# Isobaric transition

Isobars are nuclides with the same atomic mass number A (= Z+N) but with different values of N and Z e.g. ^{14}B, ^{14}C, ^{14}N. An isobaric transition is a nuclear transformation between two isobars, i.e., a transformation that does not change the mass number A. Three types of isobaric transitions are of interest: (1) beta decay, (2) positron decay, and (3) electron capture.

In nuclear stability, the neutron-proton ratio (N/P) is crucial. If it is too low or too high, the nucleus will eventually decay into a more stable configuration. Beta radiation, which is the emission of energetic electrons, results when an N/P ratio is too high for stability; positron emission or electron capture occurs when it is too low for stability. These two conditions are represented by specific areas of the nuclide chart. Beta emitters are above the stable nuclides, and positron emitters and electron capture nuclides are below.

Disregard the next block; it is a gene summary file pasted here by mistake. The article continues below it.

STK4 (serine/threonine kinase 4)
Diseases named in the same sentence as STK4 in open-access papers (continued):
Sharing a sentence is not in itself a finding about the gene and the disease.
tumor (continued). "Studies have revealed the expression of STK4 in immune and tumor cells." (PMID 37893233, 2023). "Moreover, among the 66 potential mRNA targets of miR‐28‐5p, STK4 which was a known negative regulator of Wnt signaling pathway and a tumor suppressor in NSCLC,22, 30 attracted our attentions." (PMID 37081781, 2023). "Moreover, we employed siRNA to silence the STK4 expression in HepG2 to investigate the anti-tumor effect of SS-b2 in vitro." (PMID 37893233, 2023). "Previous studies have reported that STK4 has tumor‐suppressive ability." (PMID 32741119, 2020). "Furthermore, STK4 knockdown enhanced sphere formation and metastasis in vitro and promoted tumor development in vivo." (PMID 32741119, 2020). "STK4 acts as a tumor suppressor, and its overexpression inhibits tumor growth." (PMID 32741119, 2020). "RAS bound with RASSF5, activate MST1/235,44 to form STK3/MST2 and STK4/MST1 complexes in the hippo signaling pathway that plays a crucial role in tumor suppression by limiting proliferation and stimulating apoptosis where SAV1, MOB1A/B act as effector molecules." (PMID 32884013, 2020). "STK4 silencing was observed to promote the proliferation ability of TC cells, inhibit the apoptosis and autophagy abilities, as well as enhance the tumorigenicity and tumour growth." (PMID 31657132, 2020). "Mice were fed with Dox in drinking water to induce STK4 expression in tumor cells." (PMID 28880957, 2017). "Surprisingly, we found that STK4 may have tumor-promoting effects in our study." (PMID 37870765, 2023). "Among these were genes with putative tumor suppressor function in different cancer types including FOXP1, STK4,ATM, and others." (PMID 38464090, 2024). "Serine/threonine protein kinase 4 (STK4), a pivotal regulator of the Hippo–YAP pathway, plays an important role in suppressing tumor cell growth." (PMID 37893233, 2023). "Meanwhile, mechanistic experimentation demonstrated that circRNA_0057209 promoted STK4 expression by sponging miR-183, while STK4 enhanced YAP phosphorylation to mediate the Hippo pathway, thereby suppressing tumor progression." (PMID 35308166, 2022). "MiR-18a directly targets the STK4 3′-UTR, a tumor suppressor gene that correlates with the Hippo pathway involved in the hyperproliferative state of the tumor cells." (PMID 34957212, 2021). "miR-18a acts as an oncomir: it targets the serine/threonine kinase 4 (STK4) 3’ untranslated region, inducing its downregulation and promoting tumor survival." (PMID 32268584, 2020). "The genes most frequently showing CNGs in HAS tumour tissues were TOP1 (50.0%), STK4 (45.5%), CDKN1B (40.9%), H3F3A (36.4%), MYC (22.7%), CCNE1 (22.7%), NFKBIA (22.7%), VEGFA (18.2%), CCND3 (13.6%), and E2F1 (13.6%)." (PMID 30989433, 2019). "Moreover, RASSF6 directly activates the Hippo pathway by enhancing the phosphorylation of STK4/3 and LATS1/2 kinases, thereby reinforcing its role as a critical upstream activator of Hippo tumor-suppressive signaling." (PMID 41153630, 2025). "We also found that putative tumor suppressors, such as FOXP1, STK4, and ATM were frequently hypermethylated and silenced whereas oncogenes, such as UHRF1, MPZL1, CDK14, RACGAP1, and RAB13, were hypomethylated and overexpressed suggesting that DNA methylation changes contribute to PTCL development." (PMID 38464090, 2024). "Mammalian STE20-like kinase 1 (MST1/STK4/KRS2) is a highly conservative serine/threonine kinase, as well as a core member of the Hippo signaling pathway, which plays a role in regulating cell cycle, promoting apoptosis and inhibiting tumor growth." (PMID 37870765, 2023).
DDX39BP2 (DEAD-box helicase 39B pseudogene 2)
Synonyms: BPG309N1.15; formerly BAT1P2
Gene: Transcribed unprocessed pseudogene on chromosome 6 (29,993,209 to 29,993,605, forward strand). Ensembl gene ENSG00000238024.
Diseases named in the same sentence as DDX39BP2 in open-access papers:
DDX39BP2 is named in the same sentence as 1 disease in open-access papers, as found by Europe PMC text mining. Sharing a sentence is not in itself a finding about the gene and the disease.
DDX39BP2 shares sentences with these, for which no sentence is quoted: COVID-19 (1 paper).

(text contributions by Helmut Paul, 2014)